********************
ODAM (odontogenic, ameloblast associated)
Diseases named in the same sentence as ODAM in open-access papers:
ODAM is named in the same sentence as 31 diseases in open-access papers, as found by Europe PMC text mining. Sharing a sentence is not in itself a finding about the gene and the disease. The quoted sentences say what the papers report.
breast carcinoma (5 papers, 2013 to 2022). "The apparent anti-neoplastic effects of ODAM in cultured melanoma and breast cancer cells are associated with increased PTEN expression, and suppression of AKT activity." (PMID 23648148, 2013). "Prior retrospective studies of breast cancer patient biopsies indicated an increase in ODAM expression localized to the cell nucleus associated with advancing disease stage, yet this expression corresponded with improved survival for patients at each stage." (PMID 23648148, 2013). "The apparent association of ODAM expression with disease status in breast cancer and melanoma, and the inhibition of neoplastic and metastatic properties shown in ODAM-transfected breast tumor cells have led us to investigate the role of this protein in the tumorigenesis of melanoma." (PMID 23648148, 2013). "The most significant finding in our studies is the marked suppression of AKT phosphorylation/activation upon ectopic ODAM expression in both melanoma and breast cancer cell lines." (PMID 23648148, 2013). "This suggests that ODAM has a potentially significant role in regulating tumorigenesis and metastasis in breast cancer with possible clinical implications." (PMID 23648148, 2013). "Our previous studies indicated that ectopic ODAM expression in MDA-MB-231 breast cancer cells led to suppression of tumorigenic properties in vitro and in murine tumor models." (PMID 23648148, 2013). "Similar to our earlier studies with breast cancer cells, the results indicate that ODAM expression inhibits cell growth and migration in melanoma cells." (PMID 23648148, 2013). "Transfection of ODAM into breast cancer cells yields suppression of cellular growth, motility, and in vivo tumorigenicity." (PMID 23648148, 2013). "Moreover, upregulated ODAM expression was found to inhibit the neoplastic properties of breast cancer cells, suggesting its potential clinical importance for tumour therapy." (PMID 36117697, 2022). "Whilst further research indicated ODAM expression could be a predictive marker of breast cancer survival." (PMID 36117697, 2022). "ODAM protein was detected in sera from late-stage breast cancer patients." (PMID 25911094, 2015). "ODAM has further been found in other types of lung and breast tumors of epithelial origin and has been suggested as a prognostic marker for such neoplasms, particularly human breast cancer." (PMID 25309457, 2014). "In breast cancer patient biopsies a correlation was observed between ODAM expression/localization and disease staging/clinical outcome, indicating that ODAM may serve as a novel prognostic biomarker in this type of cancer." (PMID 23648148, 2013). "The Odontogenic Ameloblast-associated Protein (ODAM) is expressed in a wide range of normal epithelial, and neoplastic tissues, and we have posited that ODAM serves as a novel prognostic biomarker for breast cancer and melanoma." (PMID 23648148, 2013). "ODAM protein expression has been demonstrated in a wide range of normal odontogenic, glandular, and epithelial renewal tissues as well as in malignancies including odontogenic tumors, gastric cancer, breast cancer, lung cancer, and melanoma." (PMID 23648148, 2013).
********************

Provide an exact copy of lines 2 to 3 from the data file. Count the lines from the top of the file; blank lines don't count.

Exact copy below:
Diseases named in the same sentence as ODAM in open-access papers:
ODAM is named in the same sentence as 31 diseases in open-access papers, as found by Europe PMC text mining. Sharing a sentence is not in itself a finding about the gene and the disease. The quoted sentences say what the papers report.